Two Minutes On Teacher Education

In advance of their EduCon presentation, Dean Shareski and Alec Couros put out the call for brief interviews on teacher education, addressing these two questions:

  1. What are your general views on the status of teacher education in preparing teachers, especially in regards to innovative teaching? What positives, negatives, or general views can you share? Please do pull in your own experiences if applicable.
  2. What is the ideal role of teacher education in developing teachers who are media literate and technologically savvy?

For whatever reason, they decided to bury the submissions at the bottom of a wiki, which taught us all a valuable lesson. Here is mine:

Two Minutes On Teacher Education from Dan Meyer on Vimeo.

I'm Dan and this is my blog. I'm a former high school math teacher and current head of teaching at Desmos. He / him. More here.


  1. I hope the lesson isn’t “never do these types of videos in case the presenter’s don’t show them”.

    Alec and I both were very grateful for the submissions but struggled as to how to incorporate them into the conversation without robbing the folks that were live, the opportunity to share. Twice I pulled up yours and Scott’s videos since they seemed to address the issues being discussed in the room. I just couldn’t pull the trigger on the play button as conversation continued to flow.

    We discussed after and both agreed, it may not have been the best choice to play them. Maybe we were wrong.

    I know I’ve done several of these for people and couldn’t tell you if they used them or not and really that’s up to them. Like you, I can always post it to my blog.

    A recent one I did for twitter was built inside Prezi and that presentation has been viewed a few thousand times so those videos have certainly had their share of views. The Educon format is quite different.

    Perhaps we shouldn’t have asked for input but certainly value yours and others and now have resources we, and others can use in varying contexts.

    Does that make sense?

  2. To a Dan from a Dan,

    I’m currently in the last few months of my teacher education program at Clark University in Worcester, MA. It’s an accelerated program, done in 1 year, right out of undergrad, take classes while you teach. After a very intense semester of adjusting, I’m finally starting the work I want to be doing in the school I’m at (which I am incredibly lucky to be able to call home). I write to you now for a few reasons:

    1. To thank you. This blog has been an incredible source of inspiration and information, and has provided me with an example closest to the type of teacher I want to become. Though I’m doing middle school, reading about how you teach has been really really enlightening. So, thank you.

    2. To ask for some specific insights. Maybe I haven’t scoured the backlogs enough, but I’m wondering what happens in between everything you post here. You’ve got these really great, really big, really thoughtful lessons posted, but I’m wondering what happens in between Awesome Post x and Awesome Post x+1. What’s a normal week like in your classroom? What kind of stuff fills in the rest of your units? Again, if there’s a post that already answers this question, just link it…but if there isn’t, it’d be really helpful, especially to a beginning teacher.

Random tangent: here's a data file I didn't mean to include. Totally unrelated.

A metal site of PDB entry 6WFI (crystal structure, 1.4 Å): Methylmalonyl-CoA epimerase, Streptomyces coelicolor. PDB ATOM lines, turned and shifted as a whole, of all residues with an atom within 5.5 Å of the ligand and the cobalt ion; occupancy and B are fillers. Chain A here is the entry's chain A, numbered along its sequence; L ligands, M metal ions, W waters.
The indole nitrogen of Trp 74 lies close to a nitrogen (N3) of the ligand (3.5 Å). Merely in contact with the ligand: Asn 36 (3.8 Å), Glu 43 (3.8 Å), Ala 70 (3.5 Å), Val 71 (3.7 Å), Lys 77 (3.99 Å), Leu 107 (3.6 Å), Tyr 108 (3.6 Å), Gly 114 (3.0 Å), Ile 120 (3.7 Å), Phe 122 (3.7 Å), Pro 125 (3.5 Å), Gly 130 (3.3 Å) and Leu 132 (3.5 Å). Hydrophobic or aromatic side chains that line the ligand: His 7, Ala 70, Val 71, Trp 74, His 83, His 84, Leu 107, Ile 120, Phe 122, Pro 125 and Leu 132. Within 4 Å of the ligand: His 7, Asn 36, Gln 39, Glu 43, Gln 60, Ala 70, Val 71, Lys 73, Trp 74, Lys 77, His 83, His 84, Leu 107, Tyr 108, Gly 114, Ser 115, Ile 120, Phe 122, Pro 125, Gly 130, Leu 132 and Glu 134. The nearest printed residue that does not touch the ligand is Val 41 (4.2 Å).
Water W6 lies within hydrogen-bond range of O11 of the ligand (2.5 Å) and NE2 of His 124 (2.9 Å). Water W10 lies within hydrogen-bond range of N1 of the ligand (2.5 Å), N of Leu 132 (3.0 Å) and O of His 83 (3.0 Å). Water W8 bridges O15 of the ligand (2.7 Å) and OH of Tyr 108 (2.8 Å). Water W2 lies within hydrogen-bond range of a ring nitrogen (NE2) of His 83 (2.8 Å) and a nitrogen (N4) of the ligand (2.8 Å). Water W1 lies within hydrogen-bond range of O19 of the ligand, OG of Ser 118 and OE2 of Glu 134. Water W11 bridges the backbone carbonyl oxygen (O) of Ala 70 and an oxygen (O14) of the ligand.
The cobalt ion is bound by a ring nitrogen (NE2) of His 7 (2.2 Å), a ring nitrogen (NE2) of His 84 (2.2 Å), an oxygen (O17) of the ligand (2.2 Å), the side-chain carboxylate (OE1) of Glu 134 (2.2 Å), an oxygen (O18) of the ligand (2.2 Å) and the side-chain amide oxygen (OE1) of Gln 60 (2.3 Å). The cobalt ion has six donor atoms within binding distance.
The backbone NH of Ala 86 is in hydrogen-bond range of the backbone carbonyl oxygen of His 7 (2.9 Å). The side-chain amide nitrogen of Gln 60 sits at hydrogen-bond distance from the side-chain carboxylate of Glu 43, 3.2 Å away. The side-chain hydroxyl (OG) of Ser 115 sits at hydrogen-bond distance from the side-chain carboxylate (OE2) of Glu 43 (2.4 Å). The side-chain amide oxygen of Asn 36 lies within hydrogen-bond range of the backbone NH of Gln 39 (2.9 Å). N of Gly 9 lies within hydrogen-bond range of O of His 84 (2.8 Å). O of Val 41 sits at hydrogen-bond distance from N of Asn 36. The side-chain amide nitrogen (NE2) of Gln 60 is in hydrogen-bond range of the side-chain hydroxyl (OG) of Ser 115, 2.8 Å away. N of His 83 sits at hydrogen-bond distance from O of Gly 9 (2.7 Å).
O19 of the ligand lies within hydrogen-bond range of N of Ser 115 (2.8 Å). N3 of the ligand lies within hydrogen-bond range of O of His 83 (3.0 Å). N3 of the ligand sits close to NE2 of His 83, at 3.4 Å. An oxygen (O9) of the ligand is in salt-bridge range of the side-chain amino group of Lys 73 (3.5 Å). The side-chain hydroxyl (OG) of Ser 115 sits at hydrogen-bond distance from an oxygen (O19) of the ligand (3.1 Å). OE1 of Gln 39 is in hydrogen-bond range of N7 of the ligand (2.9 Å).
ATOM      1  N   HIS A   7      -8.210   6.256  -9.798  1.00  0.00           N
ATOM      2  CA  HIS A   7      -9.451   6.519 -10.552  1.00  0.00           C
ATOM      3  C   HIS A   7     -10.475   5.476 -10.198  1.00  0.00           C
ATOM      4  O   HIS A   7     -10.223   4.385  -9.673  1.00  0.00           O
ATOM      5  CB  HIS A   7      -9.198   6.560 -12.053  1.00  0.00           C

3. To find out more about What’s its status? What is it going to be? I’m going to be honest, it’d be pretty freakin’ cool if it was a space for you to run the teacher education show. Just an idea.

    I think that’s it for now. Just things I’ve had bumping around in my head over the last few months. Have a good weekend.

  3. Hi Dan, thanks for dropping by and commenting. In reverse order:


    The forecast for depends on the availability of my very talented but very unpaid and very busy software engineer. I have high hopes for spring at which point I’d like to get a small group of alpha users testing the site, adding and interacting with content.


    Due to the sporadic nature of blogging and the fact that I’m more inclined to share a triumph than a failure, I give an overcompetent impression from this blog. WCYDWT is the exception, not the rule, though I find I can replace a traditional unit with something better, more visual, and less helpful at least monthly. In the meantime, when I have to to teach the raw skills that comprise Algebra, I approach them along the lines of What I Used To Know Isn’t Good Enough and No-Drop Zones.

    “You think you’re hot stuff with tables? Lemme give you a question where tables are a total drag. You’ll either figure out the next tool on your own or you’ll come ask me for it.”

    Et cetera.